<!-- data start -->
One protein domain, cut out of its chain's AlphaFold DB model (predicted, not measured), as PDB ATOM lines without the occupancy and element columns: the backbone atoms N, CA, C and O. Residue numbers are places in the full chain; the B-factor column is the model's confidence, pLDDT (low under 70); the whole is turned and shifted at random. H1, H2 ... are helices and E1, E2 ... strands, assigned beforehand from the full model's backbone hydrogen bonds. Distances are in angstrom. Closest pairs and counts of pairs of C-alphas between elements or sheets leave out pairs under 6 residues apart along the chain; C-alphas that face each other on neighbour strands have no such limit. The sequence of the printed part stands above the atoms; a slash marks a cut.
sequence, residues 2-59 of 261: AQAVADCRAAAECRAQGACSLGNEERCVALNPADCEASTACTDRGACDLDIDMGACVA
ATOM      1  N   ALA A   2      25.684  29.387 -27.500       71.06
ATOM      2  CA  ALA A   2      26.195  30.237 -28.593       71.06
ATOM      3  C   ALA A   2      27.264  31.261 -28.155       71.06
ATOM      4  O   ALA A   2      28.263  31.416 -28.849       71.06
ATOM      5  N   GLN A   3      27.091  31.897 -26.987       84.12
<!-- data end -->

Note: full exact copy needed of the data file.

One protein domain, cut out of its chain's AlphaFold DB model (predicted, not measured), as PDB ATOM lines without the occupancy and element columns: the backbone atoms N, CA, C and O. Residue numbers are places in the full chain; the B-factor column is the model's confidence, pLDDT (low under 70); the whole is turned and shifted at random. H1, H2 ... are helices and E1, E2 ... strands, assigned beforehand from the full model's backbone hydrogen bonds. Distances are in angstrom. Closest pairs and counts of pairs of C-alphas between elements or sheets leave out pairs under 6 residues apart along the chain; C-alphas that face each other on neighbour strands have no such limit. The sequence of the printed part stands above the atoms; a slash marks a cut.
sequence, residues 2-59 of 261: AQAVADCRAAAECRAQGACSLGNEERCVALNPADCEASTACTDRGACDLDIDMGACVA
ATOM      1  N   ALA A   2      25.684  29.387 -27.500       71.06
ATOM      2  CA  ALA A   2      26.195  30.237 -28.593       71.06
ATOM      3  C   ALA A   2      27.264  31.261 -28.155       71.06
ATOM      4  O   ALA A   2      28.263  31.416 -28.849       71.06
ATOM      5  N   GLN A   3      27.091  31.897 -26.987       84.12